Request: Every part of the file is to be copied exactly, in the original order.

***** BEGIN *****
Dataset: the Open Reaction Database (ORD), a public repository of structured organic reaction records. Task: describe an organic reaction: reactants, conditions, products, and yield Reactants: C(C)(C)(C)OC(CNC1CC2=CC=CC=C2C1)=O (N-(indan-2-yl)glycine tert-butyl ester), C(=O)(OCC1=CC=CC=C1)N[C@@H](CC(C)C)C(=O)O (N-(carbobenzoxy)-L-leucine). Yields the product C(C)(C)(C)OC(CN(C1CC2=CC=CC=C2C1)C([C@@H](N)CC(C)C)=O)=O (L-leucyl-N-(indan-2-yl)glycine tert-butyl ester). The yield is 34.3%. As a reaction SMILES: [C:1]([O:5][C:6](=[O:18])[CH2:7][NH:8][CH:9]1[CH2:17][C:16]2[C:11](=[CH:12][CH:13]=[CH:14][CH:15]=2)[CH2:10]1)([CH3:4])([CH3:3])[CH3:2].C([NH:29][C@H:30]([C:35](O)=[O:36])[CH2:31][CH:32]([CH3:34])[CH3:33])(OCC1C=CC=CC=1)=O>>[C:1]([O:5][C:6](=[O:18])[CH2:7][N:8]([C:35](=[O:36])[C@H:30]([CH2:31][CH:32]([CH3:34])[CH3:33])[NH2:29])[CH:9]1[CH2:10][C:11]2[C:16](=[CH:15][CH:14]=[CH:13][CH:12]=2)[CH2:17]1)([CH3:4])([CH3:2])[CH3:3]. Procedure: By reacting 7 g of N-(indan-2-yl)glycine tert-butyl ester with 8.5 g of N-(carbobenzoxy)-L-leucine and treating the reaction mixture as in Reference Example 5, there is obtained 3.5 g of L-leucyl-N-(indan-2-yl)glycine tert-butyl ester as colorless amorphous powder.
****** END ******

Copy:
Dataset: the Open Reaction Database (ORD), a public repository of structured organic reaction records. Task: describe an organic reaction: reactants, conditions, products, and yield Reactants: C(C)(C)(C)OC(CNC1CC2=CC=CC=C2C1)=O (N-(indan-2-yl)glycine tert-butyl ester), C(=O)(OCC1=CC=CC=C1)N[C@@H](CC(C)C)C(=O)O (N-(carbobenzoxy)-L-leucine). Yields the product C(C)(C)(C)OC(CN(C1CC2=CC=CC=C2C1)C([C@@H](N)CC(C)C)=O)=O (L-leucyl-N-(indan-2-yl)glycine tert-butyl ester). The yield is 34.3%. As a reaction SMILES: [C:1]([O:5][C:6](=[O:18])[CH2:7][NH:8][CH:9]1[CH2:17][C:16]2[C:11](=[CH:12][CH:13]=[CH:14][CH:15]=2)[CH2:10]1)([CH3:4])([CH3:3])[CH3:2].C([NH:29][C@H:30]([C:35](O)=[O:36])[CH2:31][CH:32]([CH3:34])[CH3:33])(OCC1C=CC=CC=1)=O>>[C:1]([O:5][C:6](=[O:18])[CH2:7][N:8]([C:35](=[O:36])[C@H:30]([CH2:31][CH:32]([CH3:34])[CH3:33])[NH2:29])[CH:9]1[CH2:10][C:11]2[C:16](=[CH:15][CH:14]=[CH:13][CH:12]=2)[CH2:17]1)([CH3:4])([CH3:2])[CH3:3]. Procedure: By reacting 7 g of N-(indan-2-yl)glycine tert-butyl ester with 8.5 g of N-(carbobenzoxy)-L-leucine and treating the reaction mixture as in Reference Example 5, there is obtained 3.5 g of L-leucyl-N-(indan-2-yl)glycine tert-butyl ester as colorless amorphous powder.